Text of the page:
I have read that snoring can lead to ADHD due to either poor sleep or a drop of oxygen in the blood. But, in each article I read identifying snoring as a cause of ADHD, the ADHD symptoms usually dramatically improve with better sleep, thus raising the question as to the validity of the ADHD diagnosis.

Just to make double-sure, I called my go-to for all things cognitive, neuropsychologist Dr. Ellen Preen, and read her the quote. After she stopped laughing, she informed me that this was indeed, as I thought, “pseudoscience.” 

She explained that “there is a correlation relationship between sleep disorders and ADHD/learning disabilities, but no causality.” What does this mean? In causality, one thing causes the other, like smoking causes lung cancer. But in a correlation, certain things may happen at the same time but one does not cause the other. 

According to Dr. Preen, ”there is no causation between sleep deprivation and learning disorders and ADHD.” She went on to say, “a person with prolonged sleep deprivation can exhibit symptoms of ADHD, learning difficulties, and/or mood disorders; and exacerbate these preexisting conditions.” When someone is sleep deprived, all they need to do is get caught up on their sleep and magically, no more symptoms!

Today Show family, I am very disappointed in you. How many other un-and-half truths have you told me? How many other pseudo-experts sat opposite Matt or Savannah or Natalie misleading your loyal followers? For these reasons, I feel I must end our longstanding relationship. It’s not you, it’s me. Also, I kind of have a thing for George Stephanopoulos.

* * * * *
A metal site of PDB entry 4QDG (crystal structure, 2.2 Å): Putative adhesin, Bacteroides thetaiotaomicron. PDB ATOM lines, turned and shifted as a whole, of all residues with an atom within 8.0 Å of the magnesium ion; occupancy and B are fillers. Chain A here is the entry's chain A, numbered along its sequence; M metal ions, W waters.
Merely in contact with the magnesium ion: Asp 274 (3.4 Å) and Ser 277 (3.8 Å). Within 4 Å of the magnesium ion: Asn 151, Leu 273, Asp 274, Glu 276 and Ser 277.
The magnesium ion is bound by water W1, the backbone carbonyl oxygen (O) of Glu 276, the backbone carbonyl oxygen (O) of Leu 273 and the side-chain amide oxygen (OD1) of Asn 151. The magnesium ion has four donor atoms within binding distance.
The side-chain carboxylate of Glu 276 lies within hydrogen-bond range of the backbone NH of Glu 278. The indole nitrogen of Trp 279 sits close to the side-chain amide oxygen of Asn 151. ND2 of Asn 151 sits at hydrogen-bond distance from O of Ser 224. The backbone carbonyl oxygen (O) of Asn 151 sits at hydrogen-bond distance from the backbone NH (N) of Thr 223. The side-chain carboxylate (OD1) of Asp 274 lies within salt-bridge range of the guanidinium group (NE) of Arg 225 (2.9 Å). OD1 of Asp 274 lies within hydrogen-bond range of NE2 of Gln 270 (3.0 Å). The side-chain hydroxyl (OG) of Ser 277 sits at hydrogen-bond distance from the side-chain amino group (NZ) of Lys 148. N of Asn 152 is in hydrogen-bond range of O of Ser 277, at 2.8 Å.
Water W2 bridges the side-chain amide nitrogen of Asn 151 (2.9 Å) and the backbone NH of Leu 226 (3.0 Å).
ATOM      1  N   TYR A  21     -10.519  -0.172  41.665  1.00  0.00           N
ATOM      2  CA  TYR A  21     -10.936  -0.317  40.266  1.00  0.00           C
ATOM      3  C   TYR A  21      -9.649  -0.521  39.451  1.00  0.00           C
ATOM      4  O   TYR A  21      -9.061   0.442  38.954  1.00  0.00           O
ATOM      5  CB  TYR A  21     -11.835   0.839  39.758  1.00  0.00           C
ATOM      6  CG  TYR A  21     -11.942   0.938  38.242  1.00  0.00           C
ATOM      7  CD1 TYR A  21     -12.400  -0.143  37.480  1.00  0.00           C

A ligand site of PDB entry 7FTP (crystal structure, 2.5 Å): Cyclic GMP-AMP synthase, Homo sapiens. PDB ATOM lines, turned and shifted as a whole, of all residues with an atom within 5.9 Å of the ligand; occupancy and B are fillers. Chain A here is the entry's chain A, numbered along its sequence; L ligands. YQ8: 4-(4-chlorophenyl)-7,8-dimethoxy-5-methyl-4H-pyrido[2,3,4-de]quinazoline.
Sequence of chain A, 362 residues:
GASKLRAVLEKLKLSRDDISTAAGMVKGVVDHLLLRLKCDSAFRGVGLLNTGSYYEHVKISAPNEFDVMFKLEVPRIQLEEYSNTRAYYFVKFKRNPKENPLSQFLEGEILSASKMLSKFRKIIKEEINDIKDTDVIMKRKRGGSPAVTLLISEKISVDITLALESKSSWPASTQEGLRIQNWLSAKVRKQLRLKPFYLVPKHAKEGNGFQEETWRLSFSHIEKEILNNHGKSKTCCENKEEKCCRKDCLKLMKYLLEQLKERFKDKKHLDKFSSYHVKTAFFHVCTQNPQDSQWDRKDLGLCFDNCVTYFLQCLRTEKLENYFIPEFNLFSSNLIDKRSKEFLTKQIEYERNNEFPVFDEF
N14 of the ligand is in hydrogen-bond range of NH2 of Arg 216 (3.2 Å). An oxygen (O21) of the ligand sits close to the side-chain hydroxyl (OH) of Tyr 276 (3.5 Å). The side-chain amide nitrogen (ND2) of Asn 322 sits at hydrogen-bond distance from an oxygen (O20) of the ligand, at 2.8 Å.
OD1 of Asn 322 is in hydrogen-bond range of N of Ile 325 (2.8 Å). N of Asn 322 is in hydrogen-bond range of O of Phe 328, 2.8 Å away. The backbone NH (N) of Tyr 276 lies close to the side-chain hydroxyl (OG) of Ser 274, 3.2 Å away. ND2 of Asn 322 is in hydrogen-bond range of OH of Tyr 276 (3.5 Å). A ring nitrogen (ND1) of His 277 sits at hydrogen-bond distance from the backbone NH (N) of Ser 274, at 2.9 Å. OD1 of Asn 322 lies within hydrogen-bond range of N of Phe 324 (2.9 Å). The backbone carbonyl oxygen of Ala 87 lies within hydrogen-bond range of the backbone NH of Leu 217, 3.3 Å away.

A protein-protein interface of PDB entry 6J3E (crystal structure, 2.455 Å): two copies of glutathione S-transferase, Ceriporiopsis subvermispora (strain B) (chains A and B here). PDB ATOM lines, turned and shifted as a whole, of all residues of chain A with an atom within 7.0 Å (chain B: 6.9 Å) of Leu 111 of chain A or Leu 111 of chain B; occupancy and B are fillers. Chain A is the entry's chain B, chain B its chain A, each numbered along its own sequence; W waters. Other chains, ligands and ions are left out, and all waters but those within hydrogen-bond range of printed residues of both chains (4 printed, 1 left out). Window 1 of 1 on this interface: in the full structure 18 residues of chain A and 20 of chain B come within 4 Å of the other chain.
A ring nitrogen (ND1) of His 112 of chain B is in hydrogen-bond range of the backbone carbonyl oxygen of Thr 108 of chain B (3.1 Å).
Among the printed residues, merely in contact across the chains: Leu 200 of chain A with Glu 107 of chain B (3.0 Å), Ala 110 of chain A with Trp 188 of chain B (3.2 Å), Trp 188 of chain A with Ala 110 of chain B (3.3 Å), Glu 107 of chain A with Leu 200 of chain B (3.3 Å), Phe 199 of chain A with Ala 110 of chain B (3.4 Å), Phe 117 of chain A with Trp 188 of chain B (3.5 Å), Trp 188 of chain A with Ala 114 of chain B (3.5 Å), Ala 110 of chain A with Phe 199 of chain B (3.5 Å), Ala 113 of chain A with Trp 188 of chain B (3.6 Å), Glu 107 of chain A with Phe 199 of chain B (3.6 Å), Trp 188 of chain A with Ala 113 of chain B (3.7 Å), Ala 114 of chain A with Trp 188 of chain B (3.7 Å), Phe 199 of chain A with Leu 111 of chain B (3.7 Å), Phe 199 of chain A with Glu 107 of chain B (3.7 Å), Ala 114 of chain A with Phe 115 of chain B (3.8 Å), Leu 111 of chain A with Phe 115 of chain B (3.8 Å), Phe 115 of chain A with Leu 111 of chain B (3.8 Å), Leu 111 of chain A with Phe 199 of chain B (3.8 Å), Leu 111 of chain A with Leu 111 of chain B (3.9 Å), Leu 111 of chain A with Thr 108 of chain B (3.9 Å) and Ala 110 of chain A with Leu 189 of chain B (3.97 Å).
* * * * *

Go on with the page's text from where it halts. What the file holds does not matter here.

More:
Sue Schaefer, M. ED., M.A.T

Proclaimed an Education Expert by my Friends and Others Who Know What They’re Talking About

About this column: Susan Schaefer, director and founder of Academic Coaching Associates, is an academic coach, student advocate, and certified teacher. We encourage you to visit her website: Academic Coaching Associates. You may email Sue at susan.schaefer@academiccoachingct.com. You can also follow Sue on twitter: @sueschaefer1

john davidson September 03, 2012 at 02:54 AM
Knight Crawler your welcome to join in..............I think Ive presented and defended my position here quite well. If you have anything to say please do Id be most open to what you may have to say.